Book Review: The Thirteenth Chance by Amy Matayo

Another great novel from my new favourite publisher

Amazon Description

Baseball star Will Vandergriff knows any number of women who would happily pretend to be his girlfriend. In a last-ditch effort to restore his good standing with his team’s higher-ups, he enlists the help of his neurotic, goody-goody neighbor. Schoolteacher Olivia Pratt might be a bit quirky and a bit of a loner, but she’s a lot more inviting than she knows. Will hopes that bringing her to his next game might revamp his reckless reputation and help get his career back on track. The only problem? The plan works a little too well. Not only do the higher-ups love Olivia, but Will plays his best game yet. Suddenly his losing streak is a thing of the past, and Olivia is his new good-luck charm. Will feels anything but lucky.

After years of keeping the world at bay, Olivia Pratt is pulling off the ultimate performance—not only reluctantly posing as Will’s girlfriend but also insisting that she’s oblivious to his major-league appeal. But she can only lie to herself for so long. Being by Will’s side feels good. Really good. Maybe it’s finally time to make a pitch for everything she really wants—and to find out just how exhilarating love can be.

My Review

The Thirteenth Chance is written in first person, from the points of view of Will and Olivia. That’s an interesting choice—most books I read are in third person point of view, and a lot of readers prefer that. Also, few authors can pull off alternative first person viewpoints (the worst have both characters sounding exactly the same).

But Amy Matayo can and does, and I liked it. Using first person gave an insight into both Olivia and Will’s personalities. Olivia has issues. Big issues. She grew up feeling second-best, because her brother was an up-and-coming baseball star, and everything the family did came behind his sport commitments. But something happened, she no longer speaks to her brother, her father abandoned them, and she has an everlasting hatred of baseball and everything associated with it. Which doesn’t bode well for her relationship with Will, her new next-door neighbour.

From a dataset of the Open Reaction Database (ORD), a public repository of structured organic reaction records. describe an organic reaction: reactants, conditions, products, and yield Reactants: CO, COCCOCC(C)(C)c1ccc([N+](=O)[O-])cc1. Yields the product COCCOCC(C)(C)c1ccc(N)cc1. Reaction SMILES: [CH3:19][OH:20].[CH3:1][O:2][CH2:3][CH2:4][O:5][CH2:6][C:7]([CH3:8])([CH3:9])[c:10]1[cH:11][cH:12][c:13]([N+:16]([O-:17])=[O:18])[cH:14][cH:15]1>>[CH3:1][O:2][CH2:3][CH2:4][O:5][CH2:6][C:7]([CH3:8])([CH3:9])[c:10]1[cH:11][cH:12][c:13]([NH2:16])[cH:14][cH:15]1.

Will has issues as well, although his are perhaps a little more predictable. He’s a lad, who keeps getting media attention for the wrong (female) reasons, who isn’t playing well, and who needs to clean up his game (in more ways than one). Enter Olivia, the perfect temporary girlfriend …

Several people have recommended Amy Matayo to me.

They were all right. Her writing is excellent—she’s funny and clever and all those things I like in contemporary fiction. Her characters are real people with real problems, who grow and change as the novel progresses. The story was engaging and moved along at a good pace with no slow patches. Overall, it was close to perfect.

In fact, the only thing missing for me was the Christian aspect.

Although The Thirteenth Chance is published by Waterfall Press, Amazon’s Christian imprint, there was no faith aspect to the novel at all. This isn’t necessarily a weakness, but if you’re looking for fiction with a Christian thread or theme, then The Thirteenth Chance isn’t it. But if you’re looking for a fun contemporary romance with no sex or bad language, give this a chance.

Recommended for fans of authors like Christa Allen, Sally Bradley, Tammy L Gray and Tammy L Gray.

Thanks to Waterfall Press and NetGalley for providing a free ebook for review.

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